In the description of these files the NTFS complexity becomes very dense. We’ll have Metadata files pointing to themselves, as is the case of the $MFT file.
A little interruption to introduce some important concepts which will be called during the following descriptions.
Update Sequence and Update Sequence Number
One File is contained in at least 2 sectors or 1KB (a file can be contained in its own entry in the MFT if it fits there) and an Index File in at least 8 sectors (1 Cluster). But both them can occupy more sectors if they have extensions.
Due to the possibility of a file dispersion through multiple sectors, the NTFS sets in the last 2 bytes of each sector containing the same file the Update sequence number defined for it in a process called FIXUP. This way, the system can obtain the confirmation that a given sector actually belongs to the sequence of sectors of a given file.
But this way we’ll lose the information which was in those 2 last bytes?
No, because NTFS keeps in the update sequence, by order, the bytes replaced in all the modified sectors. The update sequence will have as many words (2 bytes or 16 bits) as many the file descriptor sectors plus one, the first, which is precisely the update sequence number. That’s where the NTFS will look for the necessary information when reading the replaced bytes.
Each time the file is updated the update sequence number is incremented, so that it won’t ever point to out of use files (old extensions).
It’s maybe easier to understand this if we think in what happens after a disk defragmentation. The descriptor of a big file spread along the disk can occupy several sectors. But after defrag its descriptor will probably fit into the base sector.
So being, in ex-extension sector the byte defining its use is changed and in the base file the update sequence number, is incremented. This way the now unoccupied sector is no longer pointed by this file.
This is the designation of all the links or pathnames which point to a file.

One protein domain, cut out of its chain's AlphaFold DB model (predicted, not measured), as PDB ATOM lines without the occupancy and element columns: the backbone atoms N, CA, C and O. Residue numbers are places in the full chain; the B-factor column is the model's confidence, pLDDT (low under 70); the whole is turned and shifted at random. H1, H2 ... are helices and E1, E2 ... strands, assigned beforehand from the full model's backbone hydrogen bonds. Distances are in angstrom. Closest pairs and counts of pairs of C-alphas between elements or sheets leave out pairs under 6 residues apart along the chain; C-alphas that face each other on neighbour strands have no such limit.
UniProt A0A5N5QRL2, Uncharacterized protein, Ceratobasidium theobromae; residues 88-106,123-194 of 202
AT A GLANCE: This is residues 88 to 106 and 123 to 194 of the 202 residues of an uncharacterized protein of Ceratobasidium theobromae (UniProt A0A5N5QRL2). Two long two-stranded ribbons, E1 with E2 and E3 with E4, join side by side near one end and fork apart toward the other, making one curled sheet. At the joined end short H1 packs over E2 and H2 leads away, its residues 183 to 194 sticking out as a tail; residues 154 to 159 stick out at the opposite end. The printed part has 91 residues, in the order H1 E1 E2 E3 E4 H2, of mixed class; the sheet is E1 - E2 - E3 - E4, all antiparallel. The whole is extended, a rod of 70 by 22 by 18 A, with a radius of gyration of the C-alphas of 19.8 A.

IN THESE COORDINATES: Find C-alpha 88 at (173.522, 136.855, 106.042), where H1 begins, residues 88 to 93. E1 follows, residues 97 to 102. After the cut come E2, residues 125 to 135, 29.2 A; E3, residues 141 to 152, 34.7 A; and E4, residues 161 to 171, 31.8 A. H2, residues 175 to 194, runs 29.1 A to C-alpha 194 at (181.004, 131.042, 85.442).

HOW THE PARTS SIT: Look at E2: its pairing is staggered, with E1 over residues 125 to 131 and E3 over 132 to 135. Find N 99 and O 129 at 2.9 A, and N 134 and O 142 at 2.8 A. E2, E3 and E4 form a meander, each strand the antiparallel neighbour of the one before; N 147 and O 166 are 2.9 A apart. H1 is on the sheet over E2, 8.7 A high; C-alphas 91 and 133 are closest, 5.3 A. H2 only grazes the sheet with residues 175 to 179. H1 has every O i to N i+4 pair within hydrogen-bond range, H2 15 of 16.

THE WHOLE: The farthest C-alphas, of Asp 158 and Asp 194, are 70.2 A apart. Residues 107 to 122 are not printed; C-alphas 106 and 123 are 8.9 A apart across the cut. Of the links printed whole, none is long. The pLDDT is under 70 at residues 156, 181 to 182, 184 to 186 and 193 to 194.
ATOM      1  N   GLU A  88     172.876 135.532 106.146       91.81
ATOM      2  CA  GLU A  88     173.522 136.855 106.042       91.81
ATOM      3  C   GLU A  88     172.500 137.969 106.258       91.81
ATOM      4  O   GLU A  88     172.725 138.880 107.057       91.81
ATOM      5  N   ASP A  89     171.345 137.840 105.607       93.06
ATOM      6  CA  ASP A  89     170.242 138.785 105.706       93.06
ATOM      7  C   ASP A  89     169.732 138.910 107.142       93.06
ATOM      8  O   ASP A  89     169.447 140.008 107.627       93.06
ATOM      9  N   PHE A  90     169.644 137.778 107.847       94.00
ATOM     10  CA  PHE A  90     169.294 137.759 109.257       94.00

Windows 7 and newer versions users can better understand one of the uses of this if we tell them that the Explorer folders which they cannot access (they have an arrow on them) refer to folders or paths used in older versions. For instance in C:\Users\User the folder called Application Data is now called AppData. If the older folder wouldn’t exist the older programs referring to that path wouldn’t work anymore.
These Hard Links point to the new and correct path, have no content and only the system can access them and provide the compatibility with older versions. They are not folders but links to a file.
A reparse point is a little piece of code into a file including a reference to a file system filter which shall be used to read the file.
When the reparse point is detected during the file reading the system calls the designated filter to fulfill its predefined function.
Let’s try to see it in a practical way. Think in the desktop Icons where we click to open a program. We call them shortcuts, or quick path for a given program executable or file. Remember that inside the HDD everything is a file. And the such Icon is exactly a little file with a reparse point which, when detected, calls a file system filter which reads and executes it, opening the intended file which is pointed through it.
The same way, the folders we have already referred in Windows 7 and upper versions which ensure the compatibility with the older ones, contain a reparse point which, in a transparent way for the user, redirect what is sent to them to the address they are pointing at.
A Sparse File is a file containing great spaces filled with zeros inserted between little spaces with significate data.